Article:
‘Pretty bleak’ situation prompts KTM rookie’s upgrade plea

by Simon Patterson, Valentin Khorounzhiy
4 min read

KTM rookie Remy Gardner has pleaded with his manufacturer to bring new material following a “pretty bleak” day of practice at the French Grand Prix.

The reigning Moto2 champion has endured a fairly difficult start to his premier-class career, albeit has not exactly been outshone by fellow Tech3-run KTM rookie Raul Fernandez.

The 2022 KTM RC16 impressed by finishing second with Brad Binder in the Qatar opener – at what has traditionally been a bogey track for KTM – and winning a wet Mandalika race with Miguel Oliveira, but it looked to have largely reverted to its familiar, and underwhelming, 2021 form since.

Gardner was the only KTM rider not to crash on Friday at Le Mans, and ended the day in 22nd, sandwiched by Oliveira and Fernandez – albeit with Binder managing to climb as high up as seventh.

“Not good. Not good,” Gardner said of his Friday. “I’m struggling. I don’t know. I think we’re pretty much all struggling except Brad, somehow he manages to pull out a time.

“We’re all kind of a bit lost I think. It’s hard, a hard weekend. It’s hard in Jerez, hard here. It’s pretty bleak at the moment.”


Le Mans has been a decent hunting ground for KTM – albeit usually in mixed conditions – which only added to Gardner’s matter-of-fact disappointment.

“Looking at past results, I think, seems like it’s not a bad place [for the RC16]. It’s like we’ve gone backwards. It’s tough at the moment. We need some help.

“Because we’re all struggling. It’s not just me. It’s me, Miguel and Raul.

“Brad’s kind of the only one that can sort of put something together. Which, with his kind of radical style, he can manage to do it.”

“We need material. We’re kind of stuck. With what we’ve got, there’s nothing else.

“We’re a bit stuck. We need some material. We need parts, we need new things… yeah.”

Gardner said he wasn’t aware of what KTM had in the development pipeline, but when asked by The Race what areas he needed help with, he said: “Everywhere. Turning, stopping, acceleration, horsepower.”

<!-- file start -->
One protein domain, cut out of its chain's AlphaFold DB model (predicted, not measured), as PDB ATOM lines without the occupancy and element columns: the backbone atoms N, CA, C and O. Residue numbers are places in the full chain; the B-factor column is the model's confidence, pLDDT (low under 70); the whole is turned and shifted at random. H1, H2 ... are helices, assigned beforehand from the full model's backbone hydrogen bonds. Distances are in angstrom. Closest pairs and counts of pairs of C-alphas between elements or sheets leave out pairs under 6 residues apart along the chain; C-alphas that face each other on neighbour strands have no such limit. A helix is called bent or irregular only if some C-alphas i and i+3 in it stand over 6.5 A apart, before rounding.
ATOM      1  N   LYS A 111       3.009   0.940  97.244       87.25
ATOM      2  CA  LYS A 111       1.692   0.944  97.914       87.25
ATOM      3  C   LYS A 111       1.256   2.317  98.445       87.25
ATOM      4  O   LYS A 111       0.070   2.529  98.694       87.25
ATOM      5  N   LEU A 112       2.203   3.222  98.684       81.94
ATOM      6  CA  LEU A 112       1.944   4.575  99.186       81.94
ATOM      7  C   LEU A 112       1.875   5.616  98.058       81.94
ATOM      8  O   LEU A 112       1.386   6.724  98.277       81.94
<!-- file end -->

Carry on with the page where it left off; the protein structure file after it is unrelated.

“Just a few things,” he quipped. “We’ve gone up, down, everywhere, chased our tail, and could never get it to really work. We gain something, lose something, gain something, lose something – it’s never put in a package together.

“For some reason, it’s just not working, any of the set-ups, anymore. We went back to something that we had in Jerez [in post-season testing] last year, still doesn’t work either.

“The feeling is not great. The feeling going into the corner is a little bit like I’m praying not to crash, to be honest. Yeah. It’s hard at the moment.

“It’s going to be a tough weekend, but anyway always going to do our best and push as hard as possible.”

Gardner said his big problem through the Jerez and Le Mans weekend had been him “struggling big-time with the rear wheel coming off the ground” under braking – and that measures to fix that “will just take away all the turning it [the RC16] barely has”.


But while the Aussie pleaded for upgrades, seventh-placed Binder suggested he had stumbled upon something of a breakthrough in his set-up work.

Binder ran two bikes with very different settings and felt comfortable on only one of them – the one he’d crashed early in FP1 and then only got back at his disposal for FP2, which is where he shone.

“We learned something quite important today,” he said. “Because compared to last year the way our bike is set up is completely different.

“We found a good direction today that gave me more confidence in the corners – that is what has been missing all year, we haven’t been able to stop and enter corners because we’ve been really on the limit with the front.”

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